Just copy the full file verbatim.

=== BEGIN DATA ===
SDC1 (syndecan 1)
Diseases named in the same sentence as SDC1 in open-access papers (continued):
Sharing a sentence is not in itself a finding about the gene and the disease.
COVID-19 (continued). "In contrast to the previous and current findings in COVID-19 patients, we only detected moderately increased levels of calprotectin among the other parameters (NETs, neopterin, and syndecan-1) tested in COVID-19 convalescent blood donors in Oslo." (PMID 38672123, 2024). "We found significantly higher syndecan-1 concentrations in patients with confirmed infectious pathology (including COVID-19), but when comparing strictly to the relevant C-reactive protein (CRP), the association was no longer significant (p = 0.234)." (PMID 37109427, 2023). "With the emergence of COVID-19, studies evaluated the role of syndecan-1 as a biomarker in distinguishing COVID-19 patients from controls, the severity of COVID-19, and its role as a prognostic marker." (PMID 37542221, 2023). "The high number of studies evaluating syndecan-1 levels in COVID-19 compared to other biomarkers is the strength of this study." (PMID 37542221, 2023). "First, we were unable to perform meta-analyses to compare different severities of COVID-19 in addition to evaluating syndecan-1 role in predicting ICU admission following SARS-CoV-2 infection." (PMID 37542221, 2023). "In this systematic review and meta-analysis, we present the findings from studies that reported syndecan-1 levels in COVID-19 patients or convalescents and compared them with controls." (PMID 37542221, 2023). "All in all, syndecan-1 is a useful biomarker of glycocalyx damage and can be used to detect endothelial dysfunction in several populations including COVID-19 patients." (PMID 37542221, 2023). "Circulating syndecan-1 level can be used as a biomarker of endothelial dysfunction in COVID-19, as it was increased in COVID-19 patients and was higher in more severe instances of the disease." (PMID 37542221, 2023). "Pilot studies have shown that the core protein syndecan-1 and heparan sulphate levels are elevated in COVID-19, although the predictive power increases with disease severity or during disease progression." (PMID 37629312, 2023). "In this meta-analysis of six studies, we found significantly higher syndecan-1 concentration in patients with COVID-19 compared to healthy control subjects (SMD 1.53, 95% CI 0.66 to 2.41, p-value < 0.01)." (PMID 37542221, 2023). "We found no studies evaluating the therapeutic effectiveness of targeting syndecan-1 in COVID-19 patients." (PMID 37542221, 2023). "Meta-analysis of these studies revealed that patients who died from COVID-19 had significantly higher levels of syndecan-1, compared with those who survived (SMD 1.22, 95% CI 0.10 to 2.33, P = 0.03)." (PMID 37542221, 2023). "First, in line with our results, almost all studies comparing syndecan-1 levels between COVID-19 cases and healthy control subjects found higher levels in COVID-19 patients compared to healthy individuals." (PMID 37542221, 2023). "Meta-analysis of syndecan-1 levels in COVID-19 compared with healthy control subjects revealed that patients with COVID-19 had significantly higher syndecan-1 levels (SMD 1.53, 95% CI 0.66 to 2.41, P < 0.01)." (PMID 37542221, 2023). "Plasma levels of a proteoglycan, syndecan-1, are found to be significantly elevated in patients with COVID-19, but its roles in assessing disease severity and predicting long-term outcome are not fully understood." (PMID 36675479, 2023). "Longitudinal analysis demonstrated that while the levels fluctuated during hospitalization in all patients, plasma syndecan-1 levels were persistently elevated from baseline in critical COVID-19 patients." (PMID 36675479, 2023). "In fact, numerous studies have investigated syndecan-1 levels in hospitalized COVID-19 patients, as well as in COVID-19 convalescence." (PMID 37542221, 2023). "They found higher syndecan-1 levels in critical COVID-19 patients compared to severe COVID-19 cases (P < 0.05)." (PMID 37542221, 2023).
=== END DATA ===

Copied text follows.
SDC1 (syndecan 1)
Diseases named in the same sentence as SDC1 in open-access papers (continued):
Sharing a sentence is not in itself a finding about the gene and the disease.
COVID-19 (continued). "In contrast to the previous and current findings in COVID-19 patients, we only detected moderately increased levels of calprotectin among the other parameters (NETs, neopterin, and syndecan-1) tested in COVID-19 convalescent blood donors in Oslo." (PMID 38672123, 2024). "We found significantly higher syndecan-1 concentrations in patients with confirmed infectious pathology (including COVID-19), but when comparing strictly to the relevant C-reactive protein (CRP), the association was no longer significant (p = 0.234)." (PMID 37109427, 2023). "With the emergence of COVID-19, studies evaluated the role of syndecan-1 as a biomarker in distinguishing COVID-19 patients from controls, the severity of COVID-19, and its role as a prognostic marker." (PMID 37542221, 2023). "The high number of studies evaluating syndecan-1 levels in COVID-19 compared to other biomarkers is the strength of this study." (PMID 37542221, 2023). "First, we were unable to perform meta-analyses to compare different severities of COVID-19 in addition to evaluating syndecan-1 role in predicting ICU admission following SARS-CoV-2 infection." (PMID 37542221, 2023). "In this systematic review and meta-analysis, we present the findings from studies that reported syndecan-1 levels in COVID-19 patients or convalescents and compared them with controls." (PMID 37542221, 2023). "All in all, syndecan-1 is a useful biomarker of glycocalyx damage and can be used to detect endothelial dysfunction in several populations including COVID-19 patients." (PMID 37542221, 2023). "Circulating syndecan-1 level can be used as a biomarker of endothelial dysfunction in COVID-19, as it was increased in COVID-19 patients and was higher in more severe instances of the disease." (PMID 37542221, 2023). "Pilot studies have shown that the core protein syndecan-1 and heparan sulphate levels are elevated in COVID-19, although the predictive power increases with disease severity or during disease progression." (PMID 37629312, 2023). "In this meta-analysis of six studies, we found significantly higher syndecan-1 concentration in patients with COVID-19 compared to healthy control subjects (SMD 1.53, 95% CI 0.66 to 2.41, p-value < 0.01)." (PMID 37542221, 2023). "We found no studies evaluating the therapeutic effectiveness of targeting syndecan-1 in COVID-19 patients." (PMID 37542221, 2023). "Meta-analysis of these studies revealed that patients who died from COVID-19 had significantly higher levels of syndecan-1, compared with those who survived (SMD 1.22, 95% CI 0.10 to 2.33, P = 0.03)." (PMID 37542221, 2023). "First, in line with our results, almost all studies comparing syndecan-1 levels between COVID-19 cases and healthy control subjects found higher levels in COVID-19 patients compared to healthy individuals." (PMID 37542221, 2023). "Meta-analysis of syndecan-1 levels in COVID-19 compared with healthy control subjects revealed that patients with COVID-19 had significantly higher syndecan-1 levels (SMD 1.53, 95% CI 0.66 to 2.41, P < 0.01)." (PMID 37542221, 2023). "Plasma levels of a proteoglycan, syndecan-1, are found to be significantly elevated in patients with COVID-19, but its roles in assessing disease severity and predicting long-term outcome are not fully understood." (PMID 36675479, 2023). "Longitudinal analysis demonstrated that while the levels fluctuated during hospitalization in all patients, plasma syndecan-1 levels were persistently elevated from baseline in critical COVID-19 patients." (PMID 36675479, 2023). "In fact, numerous studies have investigated syndecan-1 levels in hospitalized COVID-19 patients, as well as in COVID-19 convalescence." (PMID 37542221, 2023). "They found higher syndecan-1 levels in critical COVID-19 patients compared to severe COVID-19 cases (P < 0.05)." (PMID 37542221, 2023).